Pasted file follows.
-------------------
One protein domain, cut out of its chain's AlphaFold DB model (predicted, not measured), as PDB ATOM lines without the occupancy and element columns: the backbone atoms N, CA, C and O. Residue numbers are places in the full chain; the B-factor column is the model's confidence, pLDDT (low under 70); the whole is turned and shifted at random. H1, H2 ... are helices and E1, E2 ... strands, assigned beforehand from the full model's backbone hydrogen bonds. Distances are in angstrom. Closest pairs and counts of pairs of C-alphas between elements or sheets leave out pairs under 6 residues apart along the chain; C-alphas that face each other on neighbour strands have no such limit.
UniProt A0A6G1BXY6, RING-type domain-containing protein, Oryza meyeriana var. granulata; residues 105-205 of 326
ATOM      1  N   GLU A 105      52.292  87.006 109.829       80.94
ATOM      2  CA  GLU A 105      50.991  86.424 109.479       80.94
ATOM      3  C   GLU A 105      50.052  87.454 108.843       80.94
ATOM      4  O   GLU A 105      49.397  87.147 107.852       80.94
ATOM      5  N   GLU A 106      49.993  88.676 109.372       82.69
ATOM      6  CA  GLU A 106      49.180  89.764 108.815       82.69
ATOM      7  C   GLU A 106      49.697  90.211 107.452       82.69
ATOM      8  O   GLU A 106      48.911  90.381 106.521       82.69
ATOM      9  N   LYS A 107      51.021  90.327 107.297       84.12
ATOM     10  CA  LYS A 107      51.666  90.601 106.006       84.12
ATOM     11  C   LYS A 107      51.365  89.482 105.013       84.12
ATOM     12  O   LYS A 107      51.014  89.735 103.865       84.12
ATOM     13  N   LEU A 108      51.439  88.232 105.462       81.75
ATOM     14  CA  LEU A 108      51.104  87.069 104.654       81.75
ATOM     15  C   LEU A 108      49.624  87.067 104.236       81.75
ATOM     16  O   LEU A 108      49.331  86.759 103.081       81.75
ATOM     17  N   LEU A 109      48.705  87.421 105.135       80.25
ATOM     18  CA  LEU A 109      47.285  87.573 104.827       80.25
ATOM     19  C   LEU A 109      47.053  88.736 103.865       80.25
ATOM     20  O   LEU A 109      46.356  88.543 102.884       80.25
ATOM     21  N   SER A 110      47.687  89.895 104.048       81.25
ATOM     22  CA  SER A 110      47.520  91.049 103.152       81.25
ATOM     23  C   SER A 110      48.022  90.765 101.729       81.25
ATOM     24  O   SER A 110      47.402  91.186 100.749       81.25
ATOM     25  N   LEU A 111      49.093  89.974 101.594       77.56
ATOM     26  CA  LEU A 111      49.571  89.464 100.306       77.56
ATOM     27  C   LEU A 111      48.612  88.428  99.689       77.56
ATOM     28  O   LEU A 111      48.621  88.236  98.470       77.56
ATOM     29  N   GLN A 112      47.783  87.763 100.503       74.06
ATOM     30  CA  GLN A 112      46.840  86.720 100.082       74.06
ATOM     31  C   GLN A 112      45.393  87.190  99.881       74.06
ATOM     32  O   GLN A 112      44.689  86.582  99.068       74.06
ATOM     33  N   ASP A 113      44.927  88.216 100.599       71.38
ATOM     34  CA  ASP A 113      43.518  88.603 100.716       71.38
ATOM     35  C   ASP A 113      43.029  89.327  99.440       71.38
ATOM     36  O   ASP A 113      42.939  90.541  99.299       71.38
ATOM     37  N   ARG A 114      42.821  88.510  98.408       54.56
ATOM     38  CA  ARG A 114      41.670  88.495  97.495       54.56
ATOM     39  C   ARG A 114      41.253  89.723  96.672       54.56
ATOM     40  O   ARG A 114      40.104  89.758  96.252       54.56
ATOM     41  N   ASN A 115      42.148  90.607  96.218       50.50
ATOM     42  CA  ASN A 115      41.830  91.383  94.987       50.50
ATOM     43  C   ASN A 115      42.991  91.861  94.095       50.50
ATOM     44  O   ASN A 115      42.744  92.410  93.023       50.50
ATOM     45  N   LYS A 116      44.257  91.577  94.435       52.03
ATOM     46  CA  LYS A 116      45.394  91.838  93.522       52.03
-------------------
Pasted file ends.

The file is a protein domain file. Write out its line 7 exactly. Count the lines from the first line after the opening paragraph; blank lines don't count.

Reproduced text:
ATOM      6  CA  GLU A 106      49.180  89.764 108.815       82.69